Every week, wheels.ca selects a new vehicle and takes a good look at its entry-level trim. If we find it worthy of your consideration, we’ll let you know. If not, we’ll recommend one – or the required options – that earns a passing grade.
The compact crossover segment is red hot, with consumers enjoying more choice in this area than ever before. Every major automaker has a model in this game, with some of them knocking it more out of the park than others. Volkswagen has entered the fray with the new Taos, a trucklet slotting in under the Tiguan both in terms of size and price.
A trio of available trims are on tap, with VW Canada choosing to stick with Euro monikers instead of the American-style mix of letters. In this, we are happy. The entry-level model is called the Trendline, offered with front-wheel drive for the reasonable starting sum of $26,695. This nets buyers a front-wheel drive machine, powered by a 1.5-litre turbocharged four-cylinder making about 160 horsepower. Upgrading to all-wheel drive is a $2,500 proposition and replaces the 8-speed automatic with a 7-speed dual-clutch automatic while adding a couple of minor driving features like hill descent control and driving profile selection.
Trendline customers will have to make do with a 6.5-inch infotainment touchscreen (a diagonal measure not much greater than most smartphones these days) and just four speakers for aural enjoyment. Apple CarPlay and Android Auto are on board but wireless device charging and satellite radio are absent. However, VW’s excellent digital cockpit manifests itself in the form of an 8-inch display ahead of the driver. There are heated fronts seats, air conditioning, and reading lights for all hands.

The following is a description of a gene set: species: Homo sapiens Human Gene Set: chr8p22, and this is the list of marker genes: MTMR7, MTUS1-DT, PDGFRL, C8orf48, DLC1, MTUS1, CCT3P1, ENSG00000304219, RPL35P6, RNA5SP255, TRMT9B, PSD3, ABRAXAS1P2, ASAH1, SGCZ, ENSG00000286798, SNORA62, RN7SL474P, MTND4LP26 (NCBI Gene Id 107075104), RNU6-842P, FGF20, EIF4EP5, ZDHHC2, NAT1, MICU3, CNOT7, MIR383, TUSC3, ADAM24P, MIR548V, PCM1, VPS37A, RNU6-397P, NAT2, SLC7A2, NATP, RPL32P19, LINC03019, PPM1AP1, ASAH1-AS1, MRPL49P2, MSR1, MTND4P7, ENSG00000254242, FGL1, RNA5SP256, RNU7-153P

Thanks to economies of scale, the base Taos get the same snazzy LED head- and taillights as more expensive trims, plus power-adjustable heated side mirrors. Roof rails and some other exterior jewelry are blacked out, but peep the very convenient heated washer nozzles which will make heading to the rink on a frosty January morning all the more pleasant. Tires are a reasonable 17-inches in diameter, meaning financial gymnastics shouldn’t be needed come replacement time. Note the Trendline is only available in a quartet of greyish non-colours, while the more expensive Comfortline reports for duty in an array of interesting paint shades such as Kings Red and Cornflower Blue.
What We’d Choose
If you’re opting for all-wheel drive, the next-level Comfortline makes a good case for itself at just $3,200 more dear than the base trim. For that amount of money, shoppers will trade cloth seating upholstery eats for (fake) leather surfaces, several extra USB ports, wireless phone charging, and a vastly upgraded infotainment system. The latter, in addition to possessing a screen large enough to see without squinting, adds satellite radio and wireless device integration to its bag of tricks. There are a couple of more speakers on board as well.
A further three grand isn’t exactly chump change and will represent roughly $60 more per month on a typical five-year purchase agreement. But the first time you and your front-seat passenger quell an argument about cabin temperature thanks to the Comfortline’s dual-zone climate control, it’s likely you’ll be glad you spent the extra cash.